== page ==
the least contextual change), the transition for existing GNOME 1 users
could be seen to be the most immediately troublesome problem. Here's the
thing though, there's no "change": GNOME 1 didn't have a dialogue
ordering. Dialogues were *way* too inconsistent for muscle memory to be
an issue. Worse, they often had reversed wording from eachother, meaning
that affirmative in one did exactly the opposite of affirmative in the
other. So you couldn't even predict in something as common as a "save"
dialog whether clicking the affirmative button would quit without
saving, or whether the affirmative would save and then quit.
http://developer.gnome.org/projects/gup/articles/why_care/ contains a
few shots of various "save" or "exit" related GNOME dialogues if you
need verification of this. 

Additionally, the wording of most dialogues has changed since we moved
to instant apply, and changed a lot of the stock dialogue's wording.
This increases the contextual difference between GNOME 1 and GNOME 2 a

==Other systems==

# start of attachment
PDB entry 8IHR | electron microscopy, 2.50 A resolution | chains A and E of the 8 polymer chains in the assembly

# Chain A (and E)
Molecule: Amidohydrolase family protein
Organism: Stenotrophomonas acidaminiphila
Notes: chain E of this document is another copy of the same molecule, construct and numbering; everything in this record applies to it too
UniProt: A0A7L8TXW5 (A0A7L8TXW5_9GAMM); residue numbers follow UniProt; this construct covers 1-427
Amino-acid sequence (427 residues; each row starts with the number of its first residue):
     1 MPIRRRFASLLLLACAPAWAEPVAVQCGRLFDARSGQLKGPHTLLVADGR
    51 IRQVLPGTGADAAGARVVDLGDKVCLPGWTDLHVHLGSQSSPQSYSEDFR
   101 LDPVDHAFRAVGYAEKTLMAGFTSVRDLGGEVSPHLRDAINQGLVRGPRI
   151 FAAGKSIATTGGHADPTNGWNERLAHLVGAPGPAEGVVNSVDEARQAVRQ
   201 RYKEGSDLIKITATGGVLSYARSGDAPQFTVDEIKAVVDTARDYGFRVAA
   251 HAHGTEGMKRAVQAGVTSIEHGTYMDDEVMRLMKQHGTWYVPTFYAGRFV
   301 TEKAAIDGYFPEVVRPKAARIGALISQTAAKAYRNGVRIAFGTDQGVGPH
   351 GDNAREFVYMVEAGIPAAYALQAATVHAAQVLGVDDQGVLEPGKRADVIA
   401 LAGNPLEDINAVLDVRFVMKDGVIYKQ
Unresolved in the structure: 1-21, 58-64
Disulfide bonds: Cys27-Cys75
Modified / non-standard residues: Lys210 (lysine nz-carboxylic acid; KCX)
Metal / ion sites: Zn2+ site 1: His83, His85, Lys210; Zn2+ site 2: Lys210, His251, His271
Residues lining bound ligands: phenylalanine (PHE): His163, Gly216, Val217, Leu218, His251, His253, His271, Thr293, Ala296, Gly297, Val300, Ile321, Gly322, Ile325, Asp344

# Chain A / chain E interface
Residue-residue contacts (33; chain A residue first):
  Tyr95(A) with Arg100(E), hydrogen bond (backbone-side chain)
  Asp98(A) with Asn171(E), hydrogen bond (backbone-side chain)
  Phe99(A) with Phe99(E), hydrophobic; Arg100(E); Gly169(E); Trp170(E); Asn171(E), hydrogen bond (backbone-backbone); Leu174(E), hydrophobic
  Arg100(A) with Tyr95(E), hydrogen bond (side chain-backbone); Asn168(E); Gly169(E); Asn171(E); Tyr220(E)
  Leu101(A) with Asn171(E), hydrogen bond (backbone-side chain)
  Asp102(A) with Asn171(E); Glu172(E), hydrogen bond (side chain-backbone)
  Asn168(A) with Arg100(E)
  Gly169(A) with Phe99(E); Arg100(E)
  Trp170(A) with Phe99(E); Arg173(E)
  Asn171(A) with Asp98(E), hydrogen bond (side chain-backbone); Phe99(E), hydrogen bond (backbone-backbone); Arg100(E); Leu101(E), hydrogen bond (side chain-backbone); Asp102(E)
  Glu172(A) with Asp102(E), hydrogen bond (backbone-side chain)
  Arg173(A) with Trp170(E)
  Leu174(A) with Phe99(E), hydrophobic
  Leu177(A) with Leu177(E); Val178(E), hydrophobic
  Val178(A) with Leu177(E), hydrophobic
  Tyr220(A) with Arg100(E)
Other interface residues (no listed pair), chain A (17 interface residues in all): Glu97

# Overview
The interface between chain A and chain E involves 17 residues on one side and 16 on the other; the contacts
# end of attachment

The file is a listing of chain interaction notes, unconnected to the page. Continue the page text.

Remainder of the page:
So my biggest concern is "external to GNOME" interactions, such as with
KDE or Windows users. I think context here is more than sufficient for
there not to be a problem though, since we use a different phrasing for
most things, avoid "Yes/No", and look rather different. But you be the
judge, I've included three shots of three standard types of dialogue in
GNOME 1, GNOME2, and KDE. I think, particularly between GNOME 2 and KDE
2, there is essentially no problem with confusion (esp. if the GNOME 2
open dialogue used "Open" instead of "OK", like it should).

==GNOME1 -> GNOME2 transition==

Is there going to be some transition confusion? Yes probably. For

GNOME 1 open dialog:

GNOME 2 open dialog (actually, this is not right, "OK/Cancel" is almost
as bad as "Yes/No", but its what pretty much all apps are using since
that's what GTK provides right now by default, so this is a transition

KDE 2 open dialog:

But I don't think most dialogues will be an issue. Even in the above
case people pick up on context pretty darn fast. Most people will
probably make this mistake no more than a few times.

==Save Dialog==

"GNOME 1" save dialog, gedit1:

GNOME 2 save dialog, gedit2 (actually, its worth mentioning this
dialogue isn't quite right, but it's close enough in the respects we
care about)

KDE 2 save dialog, kword:

==Settings Dialog==

GNOME 1 settings dialog:

GNOME 2 settings dialog:

KDE 2 settings dialog:

Why the GNOME 2 button ordering is more usable

That's quite enough about why I believe its not problematic to be
different in this area. So why is the GNOME2 button ordering better?

==Reading direction==

This one is contentious, but its the main point MacOS HIG uses to
justify the dialogue ordering. From my anecdotal experience and
observations, I think this they are right on this issue, but I don't